Netanyahu could be facing biggest challenge to date

Analysis: Pressure grows over failure to form a government and charges of bribery, fraud

In the early hours of April 10th, when Israeli prime minister Binyamin Netanyahu addressed the Likud faithful following (yet another) impressive election victory, he had the aura of invincibility.

“He’s a magician,” the adoring Likudniks sang, in praise of King Bibi.

Yes, difficult coalition negotiations lay ahead, but that's always the case in Israel and every politician tasked with forming the government after an election has eventually succeeded in cobbling together a working coalition. No one had any doubt that another right-wing/religious, Netanyahu-led government would be formed in a few weeks.

Fast-forward 51 days and Bibi looks anything but invincible.


Not only did Israel's most wily politician fail to form a coalition but he was forced to fast-track legislation for a snap election in the autumn to prevent President Reuven Rivlin from asking another politician to form a government.

The chosen candidate could have been another Likud Knesset member or the leader of the centrist Blue and White, Benny Gantz – both nightmare scenarios in Netanyahu's paranoid worldview where the left, the media and the judiciary are engaged in a campaign to oust him from power.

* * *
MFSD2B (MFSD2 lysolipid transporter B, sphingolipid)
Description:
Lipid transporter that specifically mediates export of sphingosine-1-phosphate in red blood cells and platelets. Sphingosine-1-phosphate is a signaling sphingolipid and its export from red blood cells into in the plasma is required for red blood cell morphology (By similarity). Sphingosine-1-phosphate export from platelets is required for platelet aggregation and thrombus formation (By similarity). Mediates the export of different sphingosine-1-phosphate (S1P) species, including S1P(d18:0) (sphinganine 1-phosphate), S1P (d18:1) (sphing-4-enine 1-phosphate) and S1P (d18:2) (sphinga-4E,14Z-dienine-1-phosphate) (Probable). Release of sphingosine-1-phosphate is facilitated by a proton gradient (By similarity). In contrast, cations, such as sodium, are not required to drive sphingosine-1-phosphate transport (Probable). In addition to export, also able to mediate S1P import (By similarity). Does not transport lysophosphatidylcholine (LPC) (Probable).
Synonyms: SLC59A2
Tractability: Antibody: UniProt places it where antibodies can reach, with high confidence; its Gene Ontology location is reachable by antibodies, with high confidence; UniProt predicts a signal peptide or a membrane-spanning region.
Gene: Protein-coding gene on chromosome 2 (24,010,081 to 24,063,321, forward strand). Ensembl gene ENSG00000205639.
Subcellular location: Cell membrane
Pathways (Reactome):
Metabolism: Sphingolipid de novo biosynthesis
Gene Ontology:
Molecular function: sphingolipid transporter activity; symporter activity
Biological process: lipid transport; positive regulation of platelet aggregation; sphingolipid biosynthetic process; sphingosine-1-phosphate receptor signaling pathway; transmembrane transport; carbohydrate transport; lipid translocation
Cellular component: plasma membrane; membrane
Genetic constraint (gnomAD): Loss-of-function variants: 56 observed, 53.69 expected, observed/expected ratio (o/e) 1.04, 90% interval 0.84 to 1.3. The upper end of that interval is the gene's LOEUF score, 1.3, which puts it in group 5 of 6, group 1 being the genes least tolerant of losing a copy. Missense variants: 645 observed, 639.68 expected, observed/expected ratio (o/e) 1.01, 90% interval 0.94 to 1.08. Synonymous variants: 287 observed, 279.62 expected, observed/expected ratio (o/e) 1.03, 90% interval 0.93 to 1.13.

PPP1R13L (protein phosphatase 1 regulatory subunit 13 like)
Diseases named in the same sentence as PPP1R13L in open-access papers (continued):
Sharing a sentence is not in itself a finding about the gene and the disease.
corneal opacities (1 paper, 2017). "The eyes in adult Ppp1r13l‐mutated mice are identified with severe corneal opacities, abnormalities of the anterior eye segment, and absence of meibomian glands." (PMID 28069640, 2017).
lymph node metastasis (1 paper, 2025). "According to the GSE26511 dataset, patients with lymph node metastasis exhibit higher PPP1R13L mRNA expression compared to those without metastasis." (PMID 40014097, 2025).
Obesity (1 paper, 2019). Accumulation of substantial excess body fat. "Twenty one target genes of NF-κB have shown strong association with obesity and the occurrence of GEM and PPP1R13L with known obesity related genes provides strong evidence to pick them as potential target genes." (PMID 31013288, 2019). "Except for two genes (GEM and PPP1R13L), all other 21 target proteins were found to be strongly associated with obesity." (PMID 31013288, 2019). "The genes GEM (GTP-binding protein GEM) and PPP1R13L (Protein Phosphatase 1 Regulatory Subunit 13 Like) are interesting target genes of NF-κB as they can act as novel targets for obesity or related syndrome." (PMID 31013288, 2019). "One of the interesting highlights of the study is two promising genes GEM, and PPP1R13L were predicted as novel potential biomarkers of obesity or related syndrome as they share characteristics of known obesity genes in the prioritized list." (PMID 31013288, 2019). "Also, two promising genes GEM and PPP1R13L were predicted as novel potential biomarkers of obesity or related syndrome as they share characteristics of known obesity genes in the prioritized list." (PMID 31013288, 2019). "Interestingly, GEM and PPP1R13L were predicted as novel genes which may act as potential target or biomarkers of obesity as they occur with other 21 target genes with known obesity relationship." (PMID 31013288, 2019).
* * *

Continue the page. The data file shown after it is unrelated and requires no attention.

Ditch plans

Even more problematic for Netanyahu is the fact that failing to form a government means he faces a judicial hearing on charges of bribery, fraud, and breach of trust just a couple of weeks after the September 17th election. This means that he will probably have to ditch plans for an Immunity Bill, backed by all the coalition parties, that would have prevented him from standing trial while he remains a Knesset member.

So Netanyahu faces another election with his image severely tarnished. If he is such a political genius, commentators are asking, why didn't he realise earlier that Avigdor Lieberman and his Yisrael Beiteinu party would not be joining the coalition and come up with a Plan B?

The polls in the coming weeks will show the extent of the electoral damage, if any.

Likud politicians are pushing the line that the lesson of this sad episode is for right-wing voters to vote only for the Likud and not the smaller right-wing parties.

Until now Netanyahu’s base has remained remarkably firm and even the corruption allegations failed to dent his genuine popularity amongst many Israelis. Bouncing back after Wednesday night’s fiasco in the Knesset could be Netanyahu’s biggest challenge to date.